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CONNECTING WITH THE MASS AFFLUENT

Part II: Motivating Affluent Women
— Interview with the Originator of the Terms "Celeb" and "Ele-girl"

In this installment, Hiromi Sogo, editor-in-chief of Hearst Fujingaho's 25ans and Richesse, magazines with a broad readership among affluent women, joins Dentsu's Masashi Koyama and Kaori Ishii in a three-way conversation. They discuss ways to connect with and motivate wealthy women, based on the results of the survey presented in the previous installment examining the attitudes and purchasing behavior of affluent women in Japan.

Note:

The definition of "affluent segment" used for this survey is "people with household assets (net assets excluding mortgages and other debt) of ¥100 million (approx. US$880,000) or more," or "people with household income of ¥20 million (approx. US$176,000) or more."

Part II: Motivating Affluent Women

From left: Dentsu's Koyama, Hearst Fujingaho's Sogo, Dentsu's Ishii

◆ A close relationship of trust, as with a personal shopping representative

Koyama:

According to surveys, around 42% of the readers of 25ans are affluent, while the average annual income of Richesse readers is ¥29 million (approx.US$255,000). I think it's fair to say that you are truly creating magazines for the affluent segment. What points do you consider particularly important?

Sogo:

First of all, we are careful not to deviate from the worldview developed in the years since the magazines were first published. We still adhere to the slogan of "users first." For 25ans, ever since the start of publication in the 1980s, we have sought to create a magazine in which you can visualize the faces of the readers, and to build a relationship of trust with women.

Koyama:

This is not a magazine with millions of readers, is it?

Sogo:

That's correct. In a sense, it's like a magazine for enthusiasts. That's why we need to address the things that our readers are seeking, and put them into practice.
Some of our readers are flashy yet conservative, while others see themselves as a princess, and want to be protected by a self-assured man. We take the worldview, shaped by accumulating these details, and advance with the times, all the while continuing to embody the authentic luxury at the magazine's core. I think that's what has led to the trust we have with our readers.

Koyama:

Since you're featuring high-priced products, I suppose you need to be a reliable source of information. In that sense, your position is similar to that of a personal shopping representative for a department store, isn't it?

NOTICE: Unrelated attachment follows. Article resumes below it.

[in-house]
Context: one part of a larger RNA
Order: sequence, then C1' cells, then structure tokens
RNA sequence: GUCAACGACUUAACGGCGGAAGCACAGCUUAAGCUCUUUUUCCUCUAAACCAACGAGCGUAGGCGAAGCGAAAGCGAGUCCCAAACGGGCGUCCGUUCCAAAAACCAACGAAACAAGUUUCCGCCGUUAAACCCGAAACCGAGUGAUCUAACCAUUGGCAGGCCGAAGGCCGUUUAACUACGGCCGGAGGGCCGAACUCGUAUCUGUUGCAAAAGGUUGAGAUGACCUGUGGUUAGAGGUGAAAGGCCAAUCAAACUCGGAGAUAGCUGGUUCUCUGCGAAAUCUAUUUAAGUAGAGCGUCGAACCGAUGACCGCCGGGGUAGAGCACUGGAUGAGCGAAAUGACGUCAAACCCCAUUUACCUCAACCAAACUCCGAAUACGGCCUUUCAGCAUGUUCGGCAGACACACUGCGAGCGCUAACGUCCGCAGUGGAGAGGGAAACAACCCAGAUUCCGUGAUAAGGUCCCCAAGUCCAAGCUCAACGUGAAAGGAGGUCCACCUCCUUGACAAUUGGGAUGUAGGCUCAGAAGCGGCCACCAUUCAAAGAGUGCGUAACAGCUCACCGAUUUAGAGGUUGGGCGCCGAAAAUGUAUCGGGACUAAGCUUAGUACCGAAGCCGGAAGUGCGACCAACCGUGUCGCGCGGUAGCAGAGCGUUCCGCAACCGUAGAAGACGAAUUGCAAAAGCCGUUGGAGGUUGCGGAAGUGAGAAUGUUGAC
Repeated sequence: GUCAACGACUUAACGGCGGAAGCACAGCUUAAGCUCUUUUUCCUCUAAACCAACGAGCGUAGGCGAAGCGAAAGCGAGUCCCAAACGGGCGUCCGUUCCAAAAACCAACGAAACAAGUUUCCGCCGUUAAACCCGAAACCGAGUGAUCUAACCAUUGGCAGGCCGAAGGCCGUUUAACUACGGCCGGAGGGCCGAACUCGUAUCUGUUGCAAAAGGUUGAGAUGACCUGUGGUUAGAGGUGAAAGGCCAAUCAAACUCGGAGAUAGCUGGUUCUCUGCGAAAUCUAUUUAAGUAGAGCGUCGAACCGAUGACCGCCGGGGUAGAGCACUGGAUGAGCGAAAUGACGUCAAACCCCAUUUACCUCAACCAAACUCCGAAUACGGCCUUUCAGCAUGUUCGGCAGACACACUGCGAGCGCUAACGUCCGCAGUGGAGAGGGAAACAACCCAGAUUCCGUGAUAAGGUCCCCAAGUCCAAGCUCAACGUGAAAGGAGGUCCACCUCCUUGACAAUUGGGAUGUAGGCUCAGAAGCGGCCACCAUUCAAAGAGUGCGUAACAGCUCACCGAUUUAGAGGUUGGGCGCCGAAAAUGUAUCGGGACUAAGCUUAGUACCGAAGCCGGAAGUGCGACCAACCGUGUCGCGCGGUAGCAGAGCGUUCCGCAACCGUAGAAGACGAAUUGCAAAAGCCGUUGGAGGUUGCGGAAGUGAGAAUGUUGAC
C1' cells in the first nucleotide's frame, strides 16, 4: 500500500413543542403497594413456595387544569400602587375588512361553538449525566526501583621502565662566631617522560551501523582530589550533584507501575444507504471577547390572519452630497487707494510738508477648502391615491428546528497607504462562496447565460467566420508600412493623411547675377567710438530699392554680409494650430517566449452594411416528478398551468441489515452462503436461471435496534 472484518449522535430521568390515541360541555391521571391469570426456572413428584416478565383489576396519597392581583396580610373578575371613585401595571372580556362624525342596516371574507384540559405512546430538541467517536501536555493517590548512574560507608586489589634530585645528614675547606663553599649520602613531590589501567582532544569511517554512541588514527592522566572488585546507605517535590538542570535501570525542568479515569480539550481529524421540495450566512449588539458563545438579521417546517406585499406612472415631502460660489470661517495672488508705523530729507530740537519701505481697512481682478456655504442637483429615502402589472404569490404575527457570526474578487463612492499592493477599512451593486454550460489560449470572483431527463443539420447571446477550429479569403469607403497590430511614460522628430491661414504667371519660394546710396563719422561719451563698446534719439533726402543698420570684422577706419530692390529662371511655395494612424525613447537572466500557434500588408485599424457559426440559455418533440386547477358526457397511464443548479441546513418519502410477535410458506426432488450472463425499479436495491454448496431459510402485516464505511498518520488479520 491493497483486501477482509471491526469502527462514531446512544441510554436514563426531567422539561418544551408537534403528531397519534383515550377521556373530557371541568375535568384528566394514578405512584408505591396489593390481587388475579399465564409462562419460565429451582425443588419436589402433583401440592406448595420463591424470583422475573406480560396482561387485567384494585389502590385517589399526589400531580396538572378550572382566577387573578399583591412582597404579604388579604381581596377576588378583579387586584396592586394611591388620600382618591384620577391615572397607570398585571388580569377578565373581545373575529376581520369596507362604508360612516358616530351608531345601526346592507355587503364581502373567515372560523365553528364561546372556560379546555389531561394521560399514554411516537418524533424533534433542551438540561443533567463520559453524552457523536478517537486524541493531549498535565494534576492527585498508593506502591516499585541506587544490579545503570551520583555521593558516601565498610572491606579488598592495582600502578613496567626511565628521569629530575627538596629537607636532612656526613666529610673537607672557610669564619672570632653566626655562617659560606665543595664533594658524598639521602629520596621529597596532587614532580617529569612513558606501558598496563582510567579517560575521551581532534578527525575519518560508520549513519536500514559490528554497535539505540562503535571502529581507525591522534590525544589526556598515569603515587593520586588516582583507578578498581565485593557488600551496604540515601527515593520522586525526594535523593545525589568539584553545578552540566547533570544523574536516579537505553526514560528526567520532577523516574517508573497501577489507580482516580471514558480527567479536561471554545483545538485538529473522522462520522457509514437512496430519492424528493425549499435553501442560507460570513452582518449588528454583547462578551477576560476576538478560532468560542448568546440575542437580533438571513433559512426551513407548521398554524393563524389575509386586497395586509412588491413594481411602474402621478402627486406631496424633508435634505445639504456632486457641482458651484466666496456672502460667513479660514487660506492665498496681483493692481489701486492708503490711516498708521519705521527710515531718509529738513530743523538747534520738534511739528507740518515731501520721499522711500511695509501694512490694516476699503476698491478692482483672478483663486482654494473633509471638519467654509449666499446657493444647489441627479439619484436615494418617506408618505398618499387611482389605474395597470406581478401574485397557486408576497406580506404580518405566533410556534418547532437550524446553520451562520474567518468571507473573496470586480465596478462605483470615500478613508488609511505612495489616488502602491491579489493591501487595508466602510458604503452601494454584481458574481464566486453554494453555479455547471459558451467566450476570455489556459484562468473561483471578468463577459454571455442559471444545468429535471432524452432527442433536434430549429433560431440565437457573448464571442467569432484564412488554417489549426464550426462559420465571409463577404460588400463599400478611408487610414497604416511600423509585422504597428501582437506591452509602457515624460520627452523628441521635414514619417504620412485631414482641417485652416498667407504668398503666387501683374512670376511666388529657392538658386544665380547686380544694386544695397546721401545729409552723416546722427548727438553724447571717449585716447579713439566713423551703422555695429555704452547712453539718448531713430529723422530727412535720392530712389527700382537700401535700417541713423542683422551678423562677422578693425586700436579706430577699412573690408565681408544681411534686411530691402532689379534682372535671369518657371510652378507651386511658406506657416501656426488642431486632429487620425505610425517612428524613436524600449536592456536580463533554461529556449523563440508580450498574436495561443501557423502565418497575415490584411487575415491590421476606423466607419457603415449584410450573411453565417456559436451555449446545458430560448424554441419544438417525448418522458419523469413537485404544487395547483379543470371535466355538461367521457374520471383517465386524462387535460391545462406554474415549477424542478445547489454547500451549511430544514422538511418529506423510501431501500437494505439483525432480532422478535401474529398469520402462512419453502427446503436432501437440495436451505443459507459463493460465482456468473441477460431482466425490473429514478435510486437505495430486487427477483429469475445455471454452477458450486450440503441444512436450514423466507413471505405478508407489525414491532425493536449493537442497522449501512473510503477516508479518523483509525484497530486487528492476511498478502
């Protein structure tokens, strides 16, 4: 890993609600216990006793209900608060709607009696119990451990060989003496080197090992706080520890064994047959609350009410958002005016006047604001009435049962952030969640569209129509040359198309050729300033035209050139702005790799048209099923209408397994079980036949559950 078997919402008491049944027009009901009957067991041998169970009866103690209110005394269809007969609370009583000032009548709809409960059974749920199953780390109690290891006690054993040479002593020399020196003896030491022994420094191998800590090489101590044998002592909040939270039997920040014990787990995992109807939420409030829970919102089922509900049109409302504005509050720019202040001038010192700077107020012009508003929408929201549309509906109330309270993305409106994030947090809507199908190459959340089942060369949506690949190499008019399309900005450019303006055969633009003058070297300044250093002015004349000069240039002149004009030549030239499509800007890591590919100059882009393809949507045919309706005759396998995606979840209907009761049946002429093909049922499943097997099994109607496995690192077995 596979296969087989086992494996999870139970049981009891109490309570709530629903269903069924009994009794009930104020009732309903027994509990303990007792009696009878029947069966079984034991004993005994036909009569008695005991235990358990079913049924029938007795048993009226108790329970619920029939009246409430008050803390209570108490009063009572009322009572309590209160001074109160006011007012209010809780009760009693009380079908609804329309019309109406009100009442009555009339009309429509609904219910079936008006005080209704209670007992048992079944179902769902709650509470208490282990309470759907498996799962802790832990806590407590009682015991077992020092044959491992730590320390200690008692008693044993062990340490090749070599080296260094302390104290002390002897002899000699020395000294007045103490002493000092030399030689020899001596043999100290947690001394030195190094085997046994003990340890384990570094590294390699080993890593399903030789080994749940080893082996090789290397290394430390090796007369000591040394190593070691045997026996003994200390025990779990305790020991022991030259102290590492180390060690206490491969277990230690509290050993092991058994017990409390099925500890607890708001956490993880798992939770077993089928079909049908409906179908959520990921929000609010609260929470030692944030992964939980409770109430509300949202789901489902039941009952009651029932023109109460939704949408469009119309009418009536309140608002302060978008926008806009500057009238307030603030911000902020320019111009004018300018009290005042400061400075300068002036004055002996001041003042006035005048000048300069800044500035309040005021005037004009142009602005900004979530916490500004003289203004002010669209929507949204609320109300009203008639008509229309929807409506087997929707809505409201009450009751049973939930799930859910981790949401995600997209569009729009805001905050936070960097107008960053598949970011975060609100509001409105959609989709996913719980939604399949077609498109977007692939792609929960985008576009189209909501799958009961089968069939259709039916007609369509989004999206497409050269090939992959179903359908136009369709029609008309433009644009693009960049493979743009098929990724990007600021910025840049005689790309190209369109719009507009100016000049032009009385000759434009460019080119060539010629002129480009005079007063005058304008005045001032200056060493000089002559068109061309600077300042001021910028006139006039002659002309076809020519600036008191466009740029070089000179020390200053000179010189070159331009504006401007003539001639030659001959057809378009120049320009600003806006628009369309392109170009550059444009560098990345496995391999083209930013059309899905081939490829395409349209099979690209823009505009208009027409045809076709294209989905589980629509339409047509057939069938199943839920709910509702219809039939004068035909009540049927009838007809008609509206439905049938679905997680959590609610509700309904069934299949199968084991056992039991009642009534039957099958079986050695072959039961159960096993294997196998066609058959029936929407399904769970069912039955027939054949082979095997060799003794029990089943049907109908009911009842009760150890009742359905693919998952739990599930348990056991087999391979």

Sogo:

That’s right. In rural areas in particular, information is limited compared with that available in Tokyo, so I’m pleased that 25ans has come to be regarded as a trusted source of information. We take pride in producing a magazine with content readers can rely on, and that offers the latest information.

◆ Terms for the affluent—"celeb", "Hong Kong madam", "ele-girl"—a sign of the times

Part II: Motivating Affluent Women

Koyama:

Incidentally, you coined the phrase "ele-girl," didn't you?

Sogo:

Yes, I think it was around six or seven years ago. The phrase "elegance school" was originally used during the 1980s. But this was a little unwieldy, and calling something a "school" had an old-fashioned ring to it. We tried different combinations, incorporating the desire of all women to feel young, and finally settled on "elegance girl," which was shortened to "ele-girl."

Koyama:

It spread quickly, and is an excellent catchphrase well suited to the readers of 25ans.

Sogo:

Many words have been created at 25ans reflecting current trends, such as "Hong Kong madam," for example. We also thought up the word "celeb," by the way.

Ishii:

Really? That's a common term now, in widespread use.

Sogo:

During the 1990s, U.S. fashion magazines began featuring actresses and other famous persons on their covers rather than supermodels, and the term "celebrity" emerged in Japanese to describe such people. We shortened the word, and began using it in 25ans around 1998.

Koyama:

It's really important to get a feel for the times, and present phrases that resonate, isn't it?

Sogo:

That's right. "Ele-girl" emerged from trends during the era. At one time, 25ans could be expressed, in a word, as "gorgeous." It's a phrase that perfectly conveyed the showiness and glitz of the bubble era during the late 1980s.
Today, however, things have calmed down (in a good way), and affluence is more refined. People don't like such flashy styles. In the West, "gorgeous" has a positive meaning of splendid beauty, but in Japan its nuance is mocking.

Ishii:

Yes, the flashy style of the bubble era does seem out of step with the current era.

Sogo:

The desire of women to always look attractive hasn't changed, but there is an idea of attractiveness to fit the times. Today, "sparkling" holds more appeal for women than "dazzling." Skillfully expressing the sense of the times in concrete form is important.

Koyama:

It proves the adage that "magazines are mirrors reflecting the times."

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